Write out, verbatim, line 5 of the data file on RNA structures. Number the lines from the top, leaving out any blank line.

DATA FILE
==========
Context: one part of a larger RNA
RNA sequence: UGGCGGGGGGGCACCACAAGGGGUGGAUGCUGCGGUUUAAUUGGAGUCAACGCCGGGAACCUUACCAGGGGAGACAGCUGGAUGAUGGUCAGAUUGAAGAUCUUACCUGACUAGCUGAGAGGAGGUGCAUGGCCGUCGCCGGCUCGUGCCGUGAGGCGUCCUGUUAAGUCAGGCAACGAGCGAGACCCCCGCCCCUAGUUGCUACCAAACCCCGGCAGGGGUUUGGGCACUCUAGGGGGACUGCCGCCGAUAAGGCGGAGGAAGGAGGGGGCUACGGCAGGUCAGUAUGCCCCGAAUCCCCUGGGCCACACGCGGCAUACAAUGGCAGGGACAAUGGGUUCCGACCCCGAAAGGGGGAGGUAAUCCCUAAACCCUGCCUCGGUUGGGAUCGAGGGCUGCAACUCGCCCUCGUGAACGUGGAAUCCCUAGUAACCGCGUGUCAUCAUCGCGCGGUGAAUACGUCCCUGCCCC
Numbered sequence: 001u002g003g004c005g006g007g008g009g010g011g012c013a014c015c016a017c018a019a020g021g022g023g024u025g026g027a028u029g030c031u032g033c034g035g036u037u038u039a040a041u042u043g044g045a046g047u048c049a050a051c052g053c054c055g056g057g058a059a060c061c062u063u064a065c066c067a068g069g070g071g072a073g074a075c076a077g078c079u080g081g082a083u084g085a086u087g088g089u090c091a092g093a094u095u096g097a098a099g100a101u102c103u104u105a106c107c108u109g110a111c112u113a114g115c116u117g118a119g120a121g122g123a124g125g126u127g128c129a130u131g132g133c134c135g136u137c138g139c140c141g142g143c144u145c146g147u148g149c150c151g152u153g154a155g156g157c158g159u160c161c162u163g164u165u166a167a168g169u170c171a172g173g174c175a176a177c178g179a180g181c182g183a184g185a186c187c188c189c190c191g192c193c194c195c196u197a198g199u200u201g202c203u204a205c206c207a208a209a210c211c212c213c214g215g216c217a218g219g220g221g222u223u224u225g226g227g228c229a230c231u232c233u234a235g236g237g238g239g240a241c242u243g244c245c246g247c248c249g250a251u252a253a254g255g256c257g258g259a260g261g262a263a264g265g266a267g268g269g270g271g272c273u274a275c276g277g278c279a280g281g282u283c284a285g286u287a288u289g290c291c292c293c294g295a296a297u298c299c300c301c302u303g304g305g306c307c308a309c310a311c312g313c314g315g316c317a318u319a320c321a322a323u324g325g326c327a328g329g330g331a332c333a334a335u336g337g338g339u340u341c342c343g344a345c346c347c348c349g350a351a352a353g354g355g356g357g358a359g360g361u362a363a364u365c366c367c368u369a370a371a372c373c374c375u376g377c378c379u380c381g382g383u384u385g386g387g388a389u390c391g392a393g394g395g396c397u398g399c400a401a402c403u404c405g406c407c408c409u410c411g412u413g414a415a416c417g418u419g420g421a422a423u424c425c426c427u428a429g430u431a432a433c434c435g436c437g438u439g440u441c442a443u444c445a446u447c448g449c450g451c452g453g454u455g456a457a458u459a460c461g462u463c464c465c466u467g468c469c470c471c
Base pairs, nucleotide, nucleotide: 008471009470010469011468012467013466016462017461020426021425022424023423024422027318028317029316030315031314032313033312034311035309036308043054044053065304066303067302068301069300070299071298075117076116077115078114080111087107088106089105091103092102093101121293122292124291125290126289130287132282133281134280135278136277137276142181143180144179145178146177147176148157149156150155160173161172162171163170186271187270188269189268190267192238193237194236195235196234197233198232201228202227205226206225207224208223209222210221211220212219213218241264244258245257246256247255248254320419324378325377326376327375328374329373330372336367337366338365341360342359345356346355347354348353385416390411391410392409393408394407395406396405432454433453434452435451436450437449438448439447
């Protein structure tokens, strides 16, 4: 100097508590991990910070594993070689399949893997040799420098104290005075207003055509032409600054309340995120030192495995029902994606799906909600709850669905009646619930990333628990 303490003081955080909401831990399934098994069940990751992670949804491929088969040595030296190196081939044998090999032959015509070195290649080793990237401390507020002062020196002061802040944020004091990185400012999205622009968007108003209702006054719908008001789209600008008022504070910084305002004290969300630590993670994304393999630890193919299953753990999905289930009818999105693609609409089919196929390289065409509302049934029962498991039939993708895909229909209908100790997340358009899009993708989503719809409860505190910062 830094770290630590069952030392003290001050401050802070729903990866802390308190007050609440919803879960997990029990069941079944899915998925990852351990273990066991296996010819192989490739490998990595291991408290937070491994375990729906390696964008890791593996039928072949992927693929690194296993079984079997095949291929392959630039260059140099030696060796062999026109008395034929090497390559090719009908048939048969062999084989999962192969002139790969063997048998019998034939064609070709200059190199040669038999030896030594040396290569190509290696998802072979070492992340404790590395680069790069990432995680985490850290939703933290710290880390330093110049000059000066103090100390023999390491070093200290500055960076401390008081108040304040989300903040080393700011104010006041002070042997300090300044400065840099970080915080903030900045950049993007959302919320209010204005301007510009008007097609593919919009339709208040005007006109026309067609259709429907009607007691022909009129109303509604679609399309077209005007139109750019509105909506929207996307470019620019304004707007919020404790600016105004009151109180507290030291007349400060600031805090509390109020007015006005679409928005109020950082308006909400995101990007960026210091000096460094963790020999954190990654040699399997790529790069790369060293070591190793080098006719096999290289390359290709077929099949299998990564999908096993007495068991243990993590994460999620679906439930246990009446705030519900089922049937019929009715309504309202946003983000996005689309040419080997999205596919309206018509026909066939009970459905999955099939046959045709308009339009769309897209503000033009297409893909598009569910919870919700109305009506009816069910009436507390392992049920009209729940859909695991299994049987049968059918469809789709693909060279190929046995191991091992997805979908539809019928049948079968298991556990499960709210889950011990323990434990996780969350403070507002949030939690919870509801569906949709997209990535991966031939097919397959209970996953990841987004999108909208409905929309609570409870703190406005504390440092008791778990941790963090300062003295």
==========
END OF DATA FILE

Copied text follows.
């Protein structure tokens, strides 16, 4: 100097508590991990910070594993070689399949893997040799420098104290005075207003055509032409600054309340995120030192495995029902994606799906909600709850669905009646619930990333628990 303490003081955080909401831990399934098994069940990751992670949804491929088969040595030296190196081939044998090999032959015509070195290649080793990237401390507020002062020196002061802040944020004091990185400012999205622009968007108003209702006054719908008001789209600008008022504070910084305002004290969300630590993670994304393999630890193919299953753990999905289930009818999105693609609409089919196929390289065409509302049934029962498991039939993708895909229909209908100790997340358009899009993708989503719809409860505190910062 830094770290630590069952030392003290001050401050802070729903990866802390308190007050609440919803879960997990029990069941079944899915998925990852351990273990066991296996010819192989490739490998990595291991408290937070491994375990729906390696964008890791593996039928072949992927693929690194296993079984079997095949291929392959630039260059140099030696060796062999026109008395034929090497390559090719009908048939048969062999084989999962192969002139790969063997048998019998034939064609070709200059190199040669038999030896030594040396290569190509290696998802072979070492992340404790590395680069790069990432995680985490850290939703933290710290880390330093110049000059000066103090100390023999390491070093200290500055960076401390008081108040304040989300903040080393700011104010006041002070042997300090300044400065840099970080915080903030900045950049993007959302919320209010204005301007510009008007097609593919919009339709208040005007006109026309067609259709429907009607007691022909009129109303509604679609399309077209005007139109750019509105909506929207996307470019620019304004707007919020404790600016105004009151109180507290030291007349400060600031805090509390109020007015006005679409928005109020950082308006909400995101990007960026210091000096460094963790020999954190990654040699399997790529790069790369060293070591190793080098006719096999290289390359290709077929099949299998990564999908096993007495068991243990993590994460999620679906439930246990009446705030519900089922049937019929009715309504309202946003983000996005689309040419080997999205596919309206018509026909066939009970459905999955099939046959045709308009339009769309897209503000033009297409893909598009569910919870919700109305009506009816069910009436507390392992049920009209729940859909695991299994049987049968059918469809789709693909060279190929046995191991091992997805979908539809019928049948079968298991556990499960709210889950011990323990434990996780969350403070507002949030939690919870509801569906949709997209990535991966031939097919397959209970996953990841987004999108909208409905929309609570409870703190406005504390440092008791778990941790963090300062003295």